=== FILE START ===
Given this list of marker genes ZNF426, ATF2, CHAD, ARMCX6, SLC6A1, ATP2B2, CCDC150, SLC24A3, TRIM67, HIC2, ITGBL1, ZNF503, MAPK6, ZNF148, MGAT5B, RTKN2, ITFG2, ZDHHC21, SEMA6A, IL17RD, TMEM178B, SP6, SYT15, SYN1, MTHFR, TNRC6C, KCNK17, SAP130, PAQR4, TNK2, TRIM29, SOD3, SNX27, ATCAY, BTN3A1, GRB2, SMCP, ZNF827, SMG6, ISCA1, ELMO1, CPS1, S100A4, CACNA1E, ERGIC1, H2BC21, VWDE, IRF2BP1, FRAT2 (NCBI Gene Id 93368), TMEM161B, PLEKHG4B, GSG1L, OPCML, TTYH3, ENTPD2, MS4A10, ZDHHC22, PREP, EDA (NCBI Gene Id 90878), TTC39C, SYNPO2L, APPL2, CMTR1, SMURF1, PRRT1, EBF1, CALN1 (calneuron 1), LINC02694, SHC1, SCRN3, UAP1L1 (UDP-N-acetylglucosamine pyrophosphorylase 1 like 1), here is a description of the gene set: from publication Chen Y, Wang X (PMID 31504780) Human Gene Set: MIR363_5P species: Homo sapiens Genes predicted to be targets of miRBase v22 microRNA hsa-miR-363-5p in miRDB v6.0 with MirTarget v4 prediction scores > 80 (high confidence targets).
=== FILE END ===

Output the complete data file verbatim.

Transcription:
Given this list of marker genes ZNF426, ATF2, CHAD, ARMCX6, SLC6A1, ATP2B2, CCDC150, SLC24A3, TRIM67, HIC2, ITGBL1, ZNF503, MAPK6, ZNF148, MGAT5B, RTKN2, ITFG2, ZDHHC21, SEMA6A, IL17RD, TMEM178B, SP6, SYT15, SYN1, MTHFR, TNRC6C, KCNK17, SAP130, PAQR4, TNK2, TRIM29, SOD3, SNX27, ATCAY, BTN3A1, GRB2, SMCP, ZNF827, SMG6, ISCA1, ELMO1, CPS1, S100A4, CACNA1E, ERGIC1, H2BC21, VWDE, IRF2BP1, FRAT2 (NCBI Gene Id 93368), TMEM161B, PLEKHG4B, GSG1L, OPCML, TTYH3, ENTPD2, MS4A10, ZDHHC22, PREP, EDA (NCBI Gene Id 90878), TTC39C, SYNPO2L, APPL2, CMTR1, SMURF1, PRRT1, EBF1, CALN1 (calneuron 1), LINC02694, SHC1, SCRN3, UAP1L1 (UDP-N-acetylglucosamine pyrophosphorylase 1 like 1), here is a description of the gene set: from publication Chen Y, Wang X (PMID 31504780) Human Gene Set: MIR363_5P species: Homo sapiens Genes predicted to be targets of miRBase v22 microRNA hsa-miR-363-5p in miRDB v6.0 with MirTarget v4 prediction scores > 80 (high confidence targets).